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We want black girls to see the possible, dream the invisible and create the tangible. In order for that to become reality, serious groundwork must be undertaken throughout African America. An array of intentional strategies must be designed and implemented yesterday to attract, connect and nurture the potential of target populations within underrepresented groups to actualize themselves as entrepreneurs and innovators in STEM-based, high growth areas. Among these groups are African American females who must “see the possible” opportunities available to them. Specifically, such populations include female students who possess natural curiosity, creativity, and ingenuity, but may be enrolled in schools where academic programs offer limited access or exposure to enrichment or accelerated experiences. It includes students who reside in states or attend schools where IT coursework is an optional elective and is not a high school graduation requirement. Currently, this is the status quo for most enrollees of public schools.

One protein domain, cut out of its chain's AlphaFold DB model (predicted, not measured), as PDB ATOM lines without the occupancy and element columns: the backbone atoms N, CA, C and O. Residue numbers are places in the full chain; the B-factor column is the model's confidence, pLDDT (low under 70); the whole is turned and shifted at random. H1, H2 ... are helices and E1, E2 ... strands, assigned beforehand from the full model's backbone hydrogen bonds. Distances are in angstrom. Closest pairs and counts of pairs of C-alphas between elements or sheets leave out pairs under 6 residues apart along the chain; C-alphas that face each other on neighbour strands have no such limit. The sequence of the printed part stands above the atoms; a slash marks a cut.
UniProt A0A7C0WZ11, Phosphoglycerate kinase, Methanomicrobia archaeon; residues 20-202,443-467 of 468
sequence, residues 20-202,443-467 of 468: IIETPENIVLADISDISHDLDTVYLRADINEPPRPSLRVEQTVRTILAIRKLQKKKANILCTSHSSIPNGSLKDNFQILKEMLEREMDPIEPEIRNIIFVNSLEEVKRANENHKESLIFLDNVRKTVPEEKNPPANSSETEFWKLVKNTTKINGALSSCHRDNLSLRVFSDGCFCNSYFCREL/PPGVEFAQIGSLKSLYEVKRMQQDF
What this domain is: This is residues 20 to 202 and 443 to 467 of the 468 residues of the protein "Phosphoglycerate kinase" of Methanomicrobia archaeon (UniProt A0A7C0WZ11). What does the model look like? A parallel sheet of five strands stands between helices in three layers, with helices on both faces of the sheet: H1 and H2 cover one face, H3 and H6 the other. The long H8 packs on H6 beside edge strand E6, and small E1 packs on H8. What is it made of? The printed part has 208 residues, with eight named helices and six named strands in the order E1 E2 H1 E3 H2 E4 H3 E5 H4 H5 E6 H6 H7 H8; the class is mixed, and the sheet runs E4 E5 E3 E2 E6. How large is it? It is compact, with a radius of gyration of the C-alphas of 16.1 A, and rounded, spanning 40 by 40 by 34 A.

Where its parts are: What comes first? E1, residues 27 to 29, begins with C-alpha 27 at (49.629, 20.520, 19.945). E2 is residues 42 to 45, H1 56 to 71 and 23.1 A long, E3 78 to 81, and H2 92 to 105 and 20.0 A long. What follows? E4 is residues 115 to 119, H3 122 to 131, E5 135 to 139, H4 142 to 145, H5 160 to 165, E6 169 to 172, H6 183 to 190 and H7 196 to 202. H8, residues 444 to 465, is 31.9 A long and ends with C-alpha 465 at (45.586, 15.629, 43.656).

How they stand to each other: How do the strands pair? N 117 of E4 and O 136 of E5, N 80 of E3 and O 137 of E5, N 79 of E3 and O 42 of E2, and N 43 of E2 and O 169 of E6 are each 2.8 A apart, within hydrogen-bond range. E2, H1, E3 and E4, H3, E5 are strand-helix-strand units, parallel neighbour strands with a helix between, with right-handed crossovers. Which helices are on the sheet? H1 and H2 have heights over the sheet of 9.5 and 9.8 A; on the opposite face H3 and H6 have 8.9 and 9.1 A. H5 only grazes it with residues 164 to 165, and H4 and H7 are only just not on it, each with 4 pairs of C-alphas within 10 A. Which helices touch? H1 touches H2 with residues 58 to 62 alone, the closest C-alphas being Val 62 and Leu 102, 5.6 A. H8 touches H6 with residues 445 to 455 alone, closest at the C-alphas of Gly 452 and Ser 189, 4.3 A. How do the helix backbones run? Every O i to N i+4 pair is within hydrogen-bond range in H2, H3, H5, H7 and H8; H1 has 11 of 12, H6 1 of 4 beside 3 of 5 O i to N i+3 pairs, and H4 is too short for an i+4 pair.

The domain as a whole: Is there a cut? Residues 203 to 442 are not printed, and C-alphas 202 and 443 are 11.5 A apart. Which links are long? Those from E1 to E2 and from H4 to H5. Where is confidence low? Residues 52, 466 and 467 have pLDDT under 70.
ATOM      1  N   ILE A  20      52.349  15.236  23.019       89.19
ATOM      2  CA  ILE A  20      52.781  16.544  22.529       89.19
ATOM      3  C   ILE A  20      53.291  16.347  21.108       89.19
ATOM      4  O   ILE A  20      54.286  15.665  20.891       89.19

Underrepresented target populations also include students whose families cannot afford to enroll them in specialized summer camps or intensive STEM-related weekend programs, exhibitions or competitions. Students who are unaware of their aptitudes for STEM and flounder in school because their interests are untapped or unmet can be included in the underrepresented target population. Students who aspire to achieve at optimum levels, but lack a consistent familial support system are yet another target group. Last, but not least are students who have few or limited access to role models working as entrepreneurs or in STEM fields.  All of these groups will benefit from illumination. Then, access to information and opportunity planted in the fertile fields of youthful minds and hearts, imagination can be stimulated as dreams of the invisible evolve and flourish. When we grow and nurture the seedlings of imagination they can sprout and prosper in the marketplace of innovation and tangible creativity until they are ripe for practical use and potential economic harvest.    

Patricia A. Ackerman, Ph.D., Executive Director 

Chalkdust Education Foundation
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